Reviews West End & Central Published 9 August 2012

The Curious Incident of the Dog in the Night-Time

National Theatre ⋄ 24th July - 27th October 2012

A numbers game.

Ben Monks

Simon Stephens has an unenviable task in adapting Mark Haddon’s novel: to re-conceive what’s not only one of the best-selling British books of the last decade but one written by a close friend, and a friend who’s also a playwright at that. His script is largely faithful to Haddon’s storyline: Christopher Boone is a 15-year-old boy from Swindon who describes himself as “a mathematician with some behavioural difficulties” (and is assumed to be on the Autistic spectrum, though this is never directly referenced and Haddon has repeatedly described his regret at the word Asperger’s appearing on the dust jacket).

When his marriage falls apart, Christopher’s father can’t bring himself to explain it all to his son – so instead tells him that his mother has died. A few days and a dead dog murder investigation later, Christopher discovers that’s a lie and heads to London to find his mother; which he does, and even has enough time to head back to Swindon to take his A Level maths exam.

Haddon’s novel is a first person narrative, a diary-come-journal-come-casebook kept by Christopher and recounting the events of these few weeks. Stephens re-frames it as the staging of a play based on Christopher’s book, possibly at his school, with the book partly staged and partly narrated by teachers-come-characters; an odd concept in itself (who found the book; and who having found it could possibly think it would be a good idea to display the events on stage?) and under-explored, albeit a neat trick for the purposes of an adaptation.

So one has to take a leap of faith, accept the framing and revel in the content; but once you’ve leapt, Marianne Elliott’s production lets rip. There’s an extraordinary, bristling energy to her staging, and an immaculate ensemble cast: Nicola Walker and Paul Ritter excel as Christopher’s parents; Niamh Cusack glides through the show like a cross between Christopher’s teacher and guardian angel, practical yet beguilingly other-worldly; Una Stubbs leads a supporting ensemble that melts effortlessly into a dozen different roles; and Luke Treadaway as Christopher captures almost faultlessly the conundrum of charm, cheekiness, confusion and stoic determination of Haddon’s leading boy.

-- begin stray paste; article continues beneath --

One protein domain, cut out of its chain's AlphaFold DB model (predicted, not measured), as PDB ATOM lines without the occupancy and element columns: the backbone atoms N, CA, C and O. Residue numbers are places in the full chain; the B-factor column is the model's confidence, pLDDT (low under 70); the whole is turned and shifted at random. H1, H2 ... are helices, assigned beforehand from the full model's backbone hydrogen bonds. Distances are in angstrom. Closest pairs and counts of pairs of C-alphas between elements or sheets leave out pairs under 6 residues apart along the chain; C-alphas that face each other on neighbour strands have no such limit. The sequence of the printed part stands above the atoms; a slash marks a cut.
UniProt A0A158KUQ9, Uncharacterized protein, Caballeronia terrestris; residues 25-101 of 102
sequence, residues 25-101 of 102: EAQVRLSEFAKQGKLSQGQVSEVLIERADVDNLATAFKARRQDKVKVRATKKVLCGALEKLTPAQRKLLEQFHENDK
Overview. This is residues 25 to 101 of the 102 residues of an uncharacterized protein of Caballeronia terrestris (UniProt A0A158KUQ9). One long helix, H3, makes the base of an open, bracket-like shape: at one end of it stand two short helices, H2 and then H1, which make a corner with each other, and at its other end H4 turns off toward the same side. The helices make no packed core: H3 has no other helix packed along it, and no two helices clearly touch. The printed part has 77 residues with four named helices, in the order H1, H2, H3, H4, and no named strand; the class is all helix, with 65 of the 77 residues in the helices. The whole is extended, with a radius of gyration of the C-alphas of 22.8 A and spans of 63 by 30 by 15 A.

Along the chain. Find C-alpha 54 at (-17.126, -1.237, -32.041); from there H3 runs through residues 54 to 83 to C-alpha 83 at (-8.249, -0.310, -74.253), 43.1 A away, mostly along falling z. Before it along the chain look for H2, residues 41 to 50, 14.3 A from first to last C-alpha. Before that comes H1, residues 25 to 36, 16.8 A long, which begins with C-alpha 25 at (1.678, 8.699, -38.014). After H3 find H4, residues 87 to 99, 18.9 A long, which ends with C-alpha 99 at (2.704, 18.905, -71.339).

Bunny Christie’s set is a near-perfect playground for this ensemble feast; it’s at once rigid, functional, full of grids and straight lines and building blocks and Lego and at the same time morphable into schoolrooms, tube trains, Swindon streets, helped on its way by the odd bit of AV trickery from Finn Ross, Paul Constable’s lighting and Ian Dickinson’s sound design. Rarely can such divergent areas of production – physical set, lighting, projection, sound, movement – have been integrated so harmoniously; only in the isolated moments of role-play and breaking character, of the staging of the staging of Christopher’s book, do things risk slackening.

Elliott teases out small moments that amplify the broader themes: this is a story about communication, about outsiders and about languages as spheres of reference for interpreting the world – whether that’s the baffling metaphors of Christopher’s teachers or the mathematical expressions that to him make more sense. And it’s a play of the unsaid, too; a piece that has broadened awareness of Autism and Asbergers as much as any other in the last decade without once using the words itself. Meaning is a quest; it has to be searched for, be that the process of solving a maths equation or the detective work of finding out who killed your neighbour’s dog; units of communication that can be so easily misinterpreted when out of context are here illuminated fully. And by way of the process, characters arrive at an end point; alongside the motif of communication runs a set of train tracks; Haddon’s plot is often driven by acts of travel: along a road to visit houses, in a train from London to Swindon, on top of some train tracks in London.

There’s something William James-like about it, an unrelenting positivity and belief in potential: through units of logic and expression, be they words or numbers or both, you can forge a path that leads from A to B; and if you put the right units together, B can be pretty much anywhere you like.


Ben Monks is a contributor to Exeunt Magazine

The Curious Incident of the Dog in the Night-Time Show Info

Directed by Marianne Elliott

Written by Mark Haddon, adapted by Simon Stephens

Cast includes Luke Treadaway, Niamh Cusack, Nicola Walker, Paul Ritter, Una Stubbs




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